Yes and No. Science means the search for truth. Most people use language to cover up the truth and then call it "science", when it was shoddy, half baked or outright corrupt in the first place.

Well, it's a method to arrive at an answer. A little bit more reliable to hold up objective facts, understanding, and an aim for the truth (not to say that all research institutions do so).. than purely subjective opinion that's expressed in absolutes. As Jeff noted, a scientific study is not similar in weight to a scientific theory, law, or fact.

It takes time to see patterns that are repeatable.

Science papers do not progress in any linear, sequential fashion. Science does not move towards truth easily. It has fits and starts. A lot of what gets published is junk. It takes time for the stuff in many studies to be put in the junk pile. Everyone has an agenda--even me.

Nutrition is a very soft science and progress is slow.  We are a bit ahead of the curve but time will show the truth.  I believe in science but I do not believe that every study is good science.  At this stage in my life I am more skeptical than ever. 

But I also believe that given enough time and enough good constraints, the truth of the matter will prevail.

I believe that veganism has some very strong advantages when done correctly. I also believe that high raw with reasonable nods towards meeting micronutrient and macronutrient requirements is an incontrovertible good.  But it will be a while before all effective doubt is removed.  I don't really care about the time aspect. In the meantime I consider myself to be the best possible proponent.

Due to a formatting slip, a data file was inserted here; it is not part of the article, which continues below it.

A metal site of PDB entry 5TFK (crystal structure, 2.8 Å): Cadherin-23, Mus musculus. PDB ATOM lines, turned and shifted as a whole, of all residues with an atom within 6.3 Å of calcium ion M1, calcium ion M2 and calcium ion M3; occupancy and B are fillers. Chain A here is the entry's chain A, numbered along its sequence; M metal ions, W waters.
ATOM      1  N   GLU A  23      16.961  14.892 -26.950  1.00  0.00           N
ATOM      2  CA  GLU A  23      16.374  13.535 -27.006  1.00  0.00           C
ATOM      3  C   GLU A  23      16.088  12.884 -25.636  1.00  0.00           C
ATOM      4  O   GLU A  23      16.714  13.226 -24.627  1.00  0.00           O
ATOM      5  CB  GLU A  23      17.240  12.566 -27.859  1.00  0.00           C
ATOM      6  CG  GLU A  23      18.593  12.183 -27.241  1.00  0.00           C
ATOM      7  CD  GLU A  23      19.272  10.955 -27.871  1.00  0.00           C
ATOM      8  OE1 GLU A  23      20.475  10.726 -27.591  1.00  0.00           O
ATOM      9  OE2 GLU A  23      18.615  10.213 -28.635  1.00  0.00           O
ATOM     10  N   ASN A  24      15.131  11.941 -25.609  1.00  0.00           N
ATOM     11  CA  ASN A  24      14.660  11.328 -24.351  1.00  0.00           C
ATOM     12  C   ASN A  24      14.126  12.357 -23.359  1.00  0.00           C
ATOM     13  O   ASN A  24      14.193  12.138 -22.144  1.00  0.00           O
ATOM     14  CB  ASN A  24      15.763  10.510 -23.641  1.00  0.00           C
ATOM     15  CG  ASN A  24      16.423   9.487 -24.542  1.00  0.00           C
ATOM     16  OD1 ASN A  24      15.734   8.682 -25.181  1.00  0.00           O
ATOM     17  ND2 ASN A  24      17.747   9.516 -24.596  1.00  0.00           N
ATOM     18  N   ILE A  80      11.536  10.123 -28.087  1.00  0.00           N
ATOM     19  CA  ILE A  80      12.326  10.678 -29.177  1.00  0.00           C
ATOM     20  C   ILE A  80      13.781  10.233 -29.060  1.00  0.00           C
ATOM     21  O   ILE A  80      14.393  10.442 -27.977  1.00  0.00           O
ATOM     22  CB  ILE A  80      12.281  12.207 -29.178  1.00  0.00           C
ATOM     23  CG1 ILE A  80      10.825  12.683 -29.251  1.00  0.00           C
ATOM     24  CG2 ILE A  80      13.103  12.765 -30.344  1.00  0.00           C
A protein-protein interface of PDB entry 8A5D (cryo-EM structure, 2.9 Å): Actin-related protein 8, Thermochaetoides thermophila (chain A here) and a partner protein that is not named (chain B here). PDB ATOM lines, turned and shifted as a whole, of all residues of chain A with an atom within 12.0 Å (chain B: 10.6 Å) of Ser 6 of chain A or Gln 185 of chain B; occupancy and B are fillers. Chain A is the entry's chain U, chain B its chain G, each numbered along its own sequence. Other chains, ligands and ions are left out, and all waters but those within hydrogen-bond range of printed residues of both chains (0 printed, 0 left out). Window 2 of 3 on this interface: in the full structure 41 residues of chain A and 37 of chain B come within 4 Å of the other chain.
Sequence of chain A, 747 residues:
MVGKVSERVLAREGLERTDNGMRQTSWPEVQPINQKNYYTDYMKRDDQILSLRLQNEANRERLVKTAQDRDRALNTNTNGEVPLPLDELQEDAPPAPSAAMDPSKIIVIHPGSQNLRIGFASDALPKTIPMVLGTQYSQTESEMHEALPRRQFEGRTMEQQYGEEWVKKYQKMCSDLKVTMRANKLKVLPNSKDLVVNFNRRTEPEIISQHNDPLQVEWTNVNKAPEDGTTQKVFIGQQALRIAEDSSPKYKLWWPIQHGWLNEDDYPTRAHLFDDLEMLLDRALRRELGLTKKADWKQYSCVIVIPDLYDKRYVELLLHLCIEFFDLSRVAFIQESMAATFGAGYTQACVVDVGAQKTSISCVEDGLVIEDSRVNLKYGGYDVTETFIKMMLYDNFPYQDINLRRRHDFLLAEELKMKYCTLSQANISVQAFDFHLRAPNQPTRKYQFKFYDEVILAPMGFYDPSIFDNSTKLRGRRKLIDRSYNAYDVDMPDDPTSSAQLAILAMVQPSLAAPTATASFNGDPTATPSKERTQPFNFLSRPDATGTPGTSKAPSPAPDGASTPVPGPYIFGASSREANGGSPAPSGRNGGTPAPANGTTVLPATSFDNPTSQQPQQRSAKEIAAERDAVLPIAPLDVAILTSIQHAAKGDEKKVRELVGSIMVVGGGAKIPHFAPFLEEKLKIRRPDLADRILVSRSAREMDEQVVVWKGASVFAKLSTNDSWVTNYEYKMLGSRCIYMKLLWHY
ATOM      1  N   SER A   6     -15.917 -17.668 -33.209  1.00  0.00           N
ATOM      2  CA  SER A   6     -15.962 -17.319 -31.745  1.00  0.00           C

Anyone who looks at me, talks to me, can tell I am doing something incontrovertibly good.  Maybe not 100% optimal but very very good without at doubt.

If you think there are quacks in science, you should try health "gurus" and their fancy retreats, snake oil and books.

I downloaded and generally liked the book. It's a good overview of the most of issues. I didn't know that Alicia Silverstone still eats dairy. But sure enough I confirmed it from her own mouth...

“If I was at a party and there was a tray of cheese sitting there and I had had drinks, then I might have a bite,” Silverstone confessed to UsMagazine.com..." She's no vegan.

The only problem I had with the book was the love argument rather than the logical utilitarian argument. I have been told that some people respond better to these types of subjective emotional words like love, but I personally prefer objective reasoning. When you start talking about loving slaughterhouse killers you lost me. To bring about the greatest utility I would gladly kill them all to stop the killing of a billion chickens. Hell, I would kill every employee of Tyson Foods if I could get away with it. I realize that sounds bad, but it's a means to an end.

Love and empathy are not necessary to be a vegan, all that's required is an understanding of their suffering. We know that our own suffering is bad, we know that animals also suffer, therefore to cause them pain without a good reason is unethical. It's a cold, objective, emotionless calculation, just like scientific reasoning.

That said, you are promoting activism as I do, so we have arrived at the same goal. Thanks for the book.